As McDonald's heads upmarket and the last of the red-roofed Pizza Hut restaurants closes, New Zealand's fast food industry is evolving as brands look to stay relevant in a changing industry.
Around the world fast food chains are diversifying, with Starbucks in London and McDonald's in Korea offering alcohol to patrons, and Burger King globally applying for a liquor license.
In a fast changing sector we take a look at some of the major trends for 2016.
A move to gourmet:
Although it's not quite the end of cheeseburgers and happy meals, McDonald's has been making moves away from its traditional fast food operation and into the gourmet cafe-style space. Last year the company began trialling table service and a new gourmet "create your taste" menu that allows customers to customise their burgers from scratch with a choice of 20 ingredients including jalapenos, guacamole and grilled mushrooms.
It also launched a new gourmet breakfast menu at its Greenlane restaurant late last year with a menu that included avocado smash, Belgian waffles and corn fritters.
Pizza companies Pizza Hut and Domino's have also been offering customers upmarket options with customisable pizzas and Domino's chefs best range catering to those willing to spend a bit more on quality ingredients and flavours.
Drive in, drive out:
The last of Pizza Hut's restaurants closing next month is not just an end of an era but a shift in the way consumers are wanting to eat their food. Formerly the go-to for sports team celebrations, catch ups and birthday dinners, the buffet restaurant has shifted to quick and easy takeaways. Smaller shops offer cheaper leases for the company and fast takeaway options for shoppers. Polarising trends towards quick and easy or quality sit-down have seen offerings such as Pizza Hut's restaurants declining in business.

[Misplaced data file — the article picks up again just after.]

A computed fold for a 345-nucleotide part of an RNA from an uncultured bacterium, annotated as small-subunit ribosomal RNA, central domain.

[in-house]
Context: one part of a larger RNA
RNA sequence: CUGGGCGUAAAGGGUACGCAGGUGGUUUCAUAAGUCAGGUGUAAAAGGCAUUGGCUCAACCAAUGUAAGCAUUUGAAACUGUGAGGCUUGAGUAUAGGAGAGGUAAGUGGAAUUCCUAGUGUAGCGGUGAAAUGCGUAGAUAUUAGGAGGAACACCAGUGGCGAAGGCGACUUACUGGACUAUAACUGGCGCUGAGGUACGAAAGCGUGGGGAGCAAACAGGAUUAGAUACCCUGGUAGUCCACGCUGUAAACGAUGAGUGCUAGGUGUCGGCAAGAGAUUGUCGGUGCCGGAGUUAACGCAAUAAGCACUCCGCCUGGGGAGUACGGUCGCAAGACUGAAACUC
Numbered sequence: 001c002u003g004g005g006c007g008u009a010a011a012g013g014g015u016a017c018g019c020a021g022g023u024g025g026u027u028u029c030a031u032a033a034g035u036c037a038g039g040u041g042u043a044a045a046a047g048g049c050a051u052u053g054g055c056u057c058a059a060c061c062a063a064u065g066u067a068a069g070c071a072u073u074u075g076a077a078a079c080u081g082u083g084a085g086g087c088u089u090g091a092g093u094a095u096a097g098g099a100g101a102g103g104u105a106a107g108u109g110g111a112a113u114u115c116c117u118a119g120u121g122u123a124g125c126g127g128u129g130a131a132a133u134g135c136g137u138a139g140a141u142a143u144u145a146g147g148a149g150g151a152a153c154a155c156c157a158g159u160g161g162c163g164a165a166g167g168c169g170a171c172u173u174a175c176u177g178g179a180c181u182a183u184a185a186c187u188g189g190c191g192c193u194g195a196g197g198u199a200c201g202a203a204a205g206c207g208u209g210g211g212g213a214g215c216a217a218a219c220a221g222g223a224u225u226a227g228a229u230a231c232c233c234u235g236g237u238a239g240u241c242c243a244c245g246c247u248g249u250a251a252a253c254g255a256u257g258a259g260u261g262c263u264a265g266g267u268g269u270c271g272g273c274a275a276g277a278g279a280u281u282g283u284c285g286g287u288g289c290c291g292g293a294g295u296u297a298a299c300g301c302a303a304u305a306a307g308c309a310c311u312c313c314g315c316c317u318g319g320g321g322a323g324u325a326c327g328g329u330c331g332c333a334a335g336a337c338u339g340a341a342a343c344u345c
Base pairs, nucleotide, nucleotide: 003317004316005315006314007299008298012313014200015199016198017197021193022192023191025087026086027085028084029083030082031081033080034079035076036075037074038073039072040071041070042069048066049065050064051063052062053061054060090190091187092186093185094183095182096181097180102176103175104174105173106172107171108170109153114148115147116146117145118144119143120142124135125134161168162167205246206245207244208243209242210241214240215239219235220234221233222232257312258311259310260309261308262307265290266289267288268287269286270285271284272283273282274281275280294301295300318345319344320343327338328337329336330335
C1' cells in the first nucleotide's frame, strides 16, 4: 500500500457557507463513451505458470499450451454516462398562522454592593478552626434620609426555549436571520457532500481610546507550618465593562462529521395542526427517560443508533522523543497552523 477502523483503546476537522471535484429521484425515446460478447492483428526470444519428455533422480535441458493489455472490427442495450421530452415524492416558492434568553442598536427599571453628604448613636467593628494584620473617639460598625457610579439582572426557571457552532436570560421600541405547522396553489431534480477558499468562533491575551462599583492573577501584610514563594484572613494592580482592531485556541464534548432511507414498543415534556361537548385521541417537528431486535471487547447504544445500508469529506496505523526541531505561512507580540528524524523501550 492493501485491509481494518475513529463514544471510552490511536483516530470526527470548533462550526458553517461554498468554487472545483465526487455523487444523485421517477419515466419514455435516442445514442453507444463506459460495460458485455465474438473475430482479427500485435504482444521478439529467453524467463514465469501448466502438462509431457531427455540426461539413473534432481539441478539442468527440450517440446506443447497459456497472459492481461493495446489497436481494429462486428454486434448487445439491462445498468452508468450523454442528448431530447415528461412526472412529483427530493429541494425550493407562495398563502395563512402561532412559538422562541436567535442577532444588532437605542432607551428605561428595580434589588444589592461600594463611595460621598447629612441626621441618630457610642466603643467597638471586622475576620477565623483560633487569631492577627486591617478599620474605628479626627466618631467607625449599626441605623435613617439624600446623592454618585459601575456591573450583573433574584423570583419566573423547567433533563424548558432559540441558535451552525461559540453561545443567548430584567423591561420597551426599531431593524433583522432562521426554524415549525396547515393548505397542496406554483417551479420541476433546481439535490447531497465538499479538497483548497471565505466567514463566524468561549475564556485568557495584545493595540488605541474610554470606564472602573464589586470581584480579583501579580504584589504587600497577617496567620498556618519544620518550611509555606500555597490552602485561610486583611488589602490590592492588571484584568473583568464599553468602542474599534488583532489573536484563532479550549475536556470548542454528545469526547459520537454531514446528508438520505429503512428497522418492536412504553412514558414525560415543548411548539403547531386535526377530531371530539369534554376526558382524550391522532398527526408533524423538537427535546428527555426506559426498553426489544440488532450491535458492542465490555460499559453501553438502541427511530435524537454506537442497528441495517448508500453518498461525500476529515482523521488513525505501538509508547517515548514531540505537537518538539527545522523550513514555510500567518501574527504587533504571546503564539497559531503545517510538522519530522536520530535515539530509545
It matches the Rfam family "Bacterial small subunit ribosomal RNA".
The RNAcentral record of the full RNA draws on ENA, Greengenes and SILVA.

Free range, locally sourced, dairy-free, gluten-free and vegetarian are now common options at most fast food joints as restaurants begin to cater not only for those with allergies but also those wanting to know where their food has come from and how it was produced.
Earlier this month McDonald's announced a multi-million dollar investment programme to improve the nutritional content of its menu, with reductions in sodium and using sunflower and canola oil as well as its continued move towards using only free-range eggs. Sugar reduction was a target for the company and gluten-free and the company had also begun to offer proper vegetarian options at some of its restaurants.
Almost every fast food chain in New Zealand is now offering an app either for ordering or delivery and several companies are taking this one step further. McDonalds 'create your taste' menu uses a digital kiosk to build your burger in some of its restaurants. Ordering apps also allow customers to place an order and pick it up when ready quickly and easily, without waiting too long.
Ordering via mobile app is also beneficial for the company, giving them a new way to get customer data, suggest add-ons, and deliver orders directly to the kitchen. Technology and social media is also being used to push promotions to customers and test ideas on their target markets.